The Templeton Ideas Podcast is a show about the most awe-inspiring ideas in our world and the people who investigate them.
Dr. Dacher Keltner is a professor of psychology at the University of California, Berkeley and the founding director of the Greater Good Science Center. In our very first episode, Dacher joins the podcast to discuss his personal experiences with awe, how awe relates to life and death, and the many ways people can cultivate awe in their daily lives. Dr. Dacher Keltner’s new book is entitled Awe: The New Science of Everyday Wonder and How It Can Transform Your Life.
Transcripts of our episodes are made available as soon as possible. They are not fully edited for grammar or spelling.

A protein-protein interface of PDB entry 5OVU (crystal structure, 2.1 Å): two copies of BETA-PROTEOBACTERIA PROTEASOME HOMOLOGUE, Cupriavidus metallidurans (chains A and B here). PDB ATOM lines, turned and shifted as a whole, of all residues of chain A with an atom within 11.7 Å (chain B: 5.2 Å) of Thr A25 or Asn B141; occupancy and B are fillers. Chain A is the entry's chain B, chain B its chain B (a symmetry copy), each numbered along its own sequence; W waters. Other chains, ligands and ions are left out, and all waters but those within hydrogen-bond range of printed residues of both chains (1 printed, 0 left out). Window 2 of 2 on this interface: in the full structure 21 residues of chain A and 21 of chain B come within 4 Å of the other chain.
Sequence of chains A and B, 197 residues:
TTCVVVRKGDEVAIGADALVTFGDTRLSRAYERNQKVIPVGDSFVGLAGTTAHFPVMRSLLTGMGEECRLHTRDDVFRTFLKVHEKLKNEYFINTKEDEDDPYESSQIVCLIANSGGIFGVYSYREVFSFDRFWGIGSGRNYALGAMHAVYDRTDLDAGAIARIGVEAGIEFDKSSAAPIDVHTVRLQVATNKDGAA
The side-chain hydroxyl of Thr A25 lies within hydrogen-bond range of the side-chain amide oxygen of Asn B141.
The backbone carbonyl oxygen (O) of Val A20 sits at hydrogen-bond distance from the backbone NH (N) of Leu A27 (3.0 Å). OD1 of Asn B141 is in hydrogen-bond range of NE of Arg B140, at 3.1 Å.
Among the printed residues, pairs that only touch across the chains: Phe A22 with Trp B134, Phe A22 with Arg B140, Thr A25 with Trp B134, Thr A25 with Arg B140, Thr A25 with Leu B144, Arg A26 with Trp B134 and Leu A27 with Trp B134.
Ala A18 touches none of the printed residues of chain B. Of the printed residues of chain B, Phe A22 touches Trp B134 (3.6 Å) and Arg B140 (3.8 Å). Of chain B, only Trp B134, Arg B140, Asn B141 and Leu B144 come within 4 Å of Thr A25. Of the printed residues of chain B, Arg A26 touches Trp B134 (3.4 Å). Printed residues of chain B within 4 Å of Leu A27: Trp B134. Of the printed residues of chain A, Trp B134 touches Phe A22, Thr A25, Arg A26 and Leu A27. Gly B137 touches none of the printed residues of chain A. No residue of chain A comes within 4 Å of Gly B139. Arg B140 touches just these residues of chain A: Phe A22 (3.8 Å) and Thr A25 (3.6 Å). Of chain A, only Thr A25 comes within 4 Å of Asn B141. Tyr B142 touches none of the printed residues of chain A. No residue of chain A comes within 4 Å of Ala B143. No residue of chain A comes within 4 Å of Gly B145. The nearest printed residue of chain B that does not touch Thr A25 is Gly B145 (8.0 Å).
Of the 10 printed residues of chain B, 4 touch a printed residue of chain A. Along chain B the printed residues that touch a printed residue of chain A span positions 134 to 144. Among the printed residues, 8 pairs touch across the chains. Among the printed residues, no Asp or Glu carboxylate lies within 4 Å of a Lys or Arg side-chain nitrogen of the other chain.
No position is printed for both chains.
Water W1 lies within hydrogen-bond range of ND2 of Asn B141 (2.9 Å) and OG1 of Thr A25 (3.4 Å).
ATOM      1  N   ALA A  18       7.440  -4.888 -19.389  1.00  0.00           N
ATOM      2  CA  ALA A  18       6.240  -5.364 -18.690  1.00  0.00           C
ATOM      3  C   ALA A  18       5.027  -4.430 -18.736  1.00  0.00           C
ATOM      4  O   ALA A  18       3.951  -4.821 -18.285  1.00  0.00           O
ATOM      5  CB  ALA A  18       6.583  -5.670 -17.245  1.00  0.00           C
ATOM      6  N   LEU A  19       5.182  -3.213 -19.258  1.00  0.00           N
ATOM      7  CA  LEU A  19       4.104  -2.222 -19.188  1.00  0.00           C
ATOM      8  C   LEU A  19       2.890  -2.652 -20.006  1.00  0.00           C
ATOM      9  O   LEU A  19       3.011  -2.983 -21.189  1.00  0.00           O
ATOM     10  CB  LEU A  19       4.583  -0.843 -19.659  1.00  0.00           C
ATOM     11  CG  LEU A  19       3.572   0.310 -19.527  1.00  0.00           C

THOMAS BURNETT: I feel like awe one of those concepts that we know it when we see it or we know it when we experience it, but how would you describe someone if you had to explicitly explain this is what I mean by awe.
DACHER KELTER: Yeah, we did a lot of work on that, and it’s in this complicated space where you know, historically, people have written about how it’s about the ineffable. It’s about the inexplicable. As William James said, it’s beyond words, you know, it’s the numinous, it’s whatever. So, John Haidt and I did a first pass at the definition, which is very simply, it’s about two things, vastness, conceptual vastness, physical vastness, temporal vastness, and then mystery or you know, the epistemological state in which you, your current knowledge can’t make sense of what you’re seeing.